ly made for trees from both wood piles E1_35 (WP1 12 trees) and E1_4 (WP2 3 trees) see details in fi gure 9. A comparison of these chronologies with records from living trees confi rmed that the last ring present in both chronologies was laid down in 2004.

    Twelve mm diameter samples and disks were kept for isotope analyses and are currently being analysed at the University of Wales in Swansea, in the Dendrochronology Laboratory. These cores will also be subject to blue light refl ectance analysis which acts as a surrogate measurement of ring density, which is known to correlate well with climate data. Other samples are undergoing trials for sulphur extrac-tion at the Geography Department of the University of Birmingham. A successful application has been made to the European Synchrotron Facility (ESRF) in Grenoble to analyse the molecular state of sulphur via X-Ray near edge absorption spectroscopy (XANES) technique at ID 21, which allow to discriminate sul-phate and sulphide. Other elements will be also ana-lysed at ID 21 and at very high resolution by means of micro X-Ray fl uorescence spectroscopy within individual tree-rings and we expect to obtain also very detailed maps. This technique has been commonly ap-plied to archaeological wood, and will be here applied for the fi rst time for comparison with speleothem data obtained with the same method (Frisia et al. 2005).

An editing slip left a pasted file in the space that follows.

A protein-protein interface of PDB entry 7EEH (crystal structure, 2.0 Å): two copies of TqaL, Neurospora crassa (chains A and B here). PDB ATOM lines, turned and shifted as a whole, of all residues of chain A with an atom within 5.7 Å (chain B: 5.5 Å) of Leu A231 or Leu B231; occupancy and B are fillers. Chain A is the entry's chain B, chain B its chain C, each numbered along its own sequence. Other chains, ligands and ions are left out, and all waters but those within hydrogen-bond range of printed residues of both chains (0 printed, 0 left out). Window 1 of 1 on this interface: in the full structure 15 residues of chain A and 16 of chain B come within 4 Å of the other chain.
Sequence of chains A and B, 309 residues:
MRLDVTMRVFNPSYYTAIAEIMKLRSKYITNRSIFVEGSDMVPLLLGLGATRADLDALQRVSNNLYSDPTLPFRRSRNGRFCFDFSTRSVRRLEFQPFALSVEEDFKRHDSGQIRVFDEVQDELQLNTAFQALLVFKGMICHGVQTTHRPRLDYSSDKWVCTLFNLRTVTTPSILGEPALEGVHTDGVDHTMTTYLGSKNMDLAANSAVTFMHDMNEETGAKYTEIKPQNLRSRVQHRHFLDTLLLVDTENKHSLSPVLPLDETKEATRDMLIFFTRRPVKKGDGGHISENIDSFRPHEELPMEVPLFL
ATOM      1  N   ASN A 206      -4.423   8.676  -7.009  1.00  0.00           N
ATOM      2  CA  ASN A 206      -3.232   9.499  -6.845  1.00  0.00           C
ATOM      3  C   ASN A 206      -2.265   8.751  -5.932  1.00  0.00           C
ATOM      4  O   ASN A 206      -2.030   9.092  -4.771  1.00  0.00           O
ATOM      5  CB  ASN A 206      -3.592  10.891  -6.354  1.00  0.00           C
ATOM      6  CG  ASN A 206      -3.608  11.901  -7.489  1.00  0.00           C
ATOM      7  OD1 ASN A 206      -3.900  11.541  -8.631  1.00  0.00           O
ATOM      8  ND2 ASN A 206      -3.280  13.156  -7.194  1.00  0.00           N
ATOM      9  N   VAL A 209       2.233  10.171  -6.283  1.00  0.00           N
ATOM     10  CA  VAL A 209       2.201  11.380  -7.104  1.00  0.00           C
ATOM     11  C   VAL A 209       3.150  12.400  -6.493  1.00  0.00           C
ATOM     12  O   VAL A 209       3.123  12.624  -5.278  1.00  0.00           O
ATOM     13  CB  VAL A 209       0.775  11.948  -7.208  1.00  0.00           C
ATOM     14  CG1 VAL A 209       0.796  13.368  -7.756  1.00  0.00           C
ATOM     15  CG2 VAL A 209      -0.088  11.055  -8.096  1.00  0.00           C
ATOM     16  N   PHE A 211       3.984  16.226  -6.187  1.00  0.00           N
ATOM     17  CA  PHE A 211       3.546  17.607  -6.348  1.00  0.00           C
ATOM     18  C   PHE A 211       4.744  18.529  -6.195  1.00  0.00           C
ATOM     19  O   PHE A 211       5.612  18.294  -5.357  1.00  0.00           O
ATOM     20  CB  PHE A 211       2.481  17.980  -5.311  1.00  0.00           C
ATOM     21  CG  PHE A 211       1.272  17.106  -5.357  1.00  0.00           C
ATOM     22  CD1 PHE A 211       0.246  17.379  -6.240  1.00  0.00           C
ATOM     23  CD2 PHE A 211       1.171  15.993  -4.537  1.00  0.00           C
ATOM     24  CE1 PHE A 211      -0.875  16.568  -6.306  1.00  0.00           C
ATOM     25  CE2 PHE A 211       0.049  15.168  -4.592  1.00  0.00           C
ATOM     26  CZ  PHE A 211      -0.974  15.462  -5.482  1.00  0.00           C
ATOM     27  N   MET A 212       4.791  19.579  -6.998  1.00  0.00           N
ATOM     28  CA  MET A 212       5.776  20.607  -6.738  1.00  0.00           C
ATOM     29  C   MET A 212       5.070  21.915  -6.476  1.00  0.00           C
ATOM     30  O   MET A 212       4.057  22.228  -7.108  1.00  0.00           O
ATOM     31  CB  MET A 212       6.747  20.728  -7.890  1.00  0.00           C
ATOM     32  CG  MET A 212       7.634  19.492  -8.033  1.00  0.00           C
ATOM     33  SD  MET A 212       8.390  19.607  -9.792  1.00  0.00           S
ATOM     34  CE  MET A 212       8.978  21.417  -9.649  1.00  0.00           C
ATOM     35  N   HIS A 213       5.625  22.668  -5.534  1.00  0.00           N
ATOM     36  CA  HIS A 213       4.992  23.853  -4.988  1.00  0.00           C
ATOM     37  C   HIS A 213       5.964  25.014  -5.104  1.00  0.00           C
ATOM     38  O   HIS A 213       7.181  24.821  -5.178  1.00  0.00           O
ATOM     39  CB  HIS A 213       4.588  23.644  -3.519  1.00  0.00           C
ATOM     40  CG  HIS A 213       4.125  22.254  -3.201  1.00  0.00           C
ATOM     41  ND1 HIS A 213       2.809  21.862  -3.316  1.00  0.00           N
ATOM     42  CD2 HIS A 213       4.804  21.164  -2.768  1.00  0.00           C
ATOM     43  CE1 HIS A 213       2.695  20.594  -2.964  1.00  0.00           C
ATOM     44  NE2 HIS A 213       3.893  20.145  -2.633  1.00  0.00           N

• Studi Trent. Sci. Nat., Acta Geol., 82 (2005): 101-107 107

    Tab. 2 - Meteorological data available for comparison with tree-ring data.Tab. 2 - Dati meteorologici disponibili per il confronto con i dati degli anelli degli alberi.

    Data produced from all the afore-mentioned analy-ses will be compared to meteorological data (monthly and annual means) from meteorological stations listed in table 2 and data obtained from analyses of the spe-leothems from Grotta di Ernesto.

    Meteorological Station Data coverage (years AD)

    Milan 1812-2004

    Trento 1875-2004

    Bieno 1924-2004

    Lavarone 1921-2004

    Pieve Tesino 1963-2004

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    Motta R., Nola P. & Piussi P., 1999 - Structure and stand development in three subalpine Norway spruce (Picea abies (L.) Karst.) stands in Paneveggio (Trento, Italy). Global Ecol. Biogeog., 8 (6): 455-471.

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    There is an exciting future for sulphur analyses in tree-rings of specimens collected near a site for which increasing sulphur concentration trends have been de-tected for the past 100 years from the speleothem archive. It is envisaged that ring-width chronologies already built will be strengthened and it may also be possible to work up tree-ring chronologies for larch and for fi r. The tree-ring team is looking forward to collating the results from the range of analyses and to drawing conclusions about past climate in the hinterland of Grotta di Ernesto and about the links Sulphur forges between natural and hu-man modifi ed systems above and below ground.


    This work is a part of the project AQUAPAST fi nancially supported by the Provincia Autonoma of Trento. The authors wish to thank Dr. Giorgio Messina and several other foresters of the Forest Service of the Provincia Autonoma di Trento for the very helpful as-sistance in fi nding the trees and in collecting samples, and Dr. Silvia Frisia, who coordinated the project and revised the manuscript.

    We thank the UK NERC for research support (NE/C511805/1 and NE/B501504/1).


    Backmeroff C.E., 1996 - The last thousand years history of mountain larch in Comasine, Val di Pejo, Trentino. Dendronatura, 17 (1): 61-76.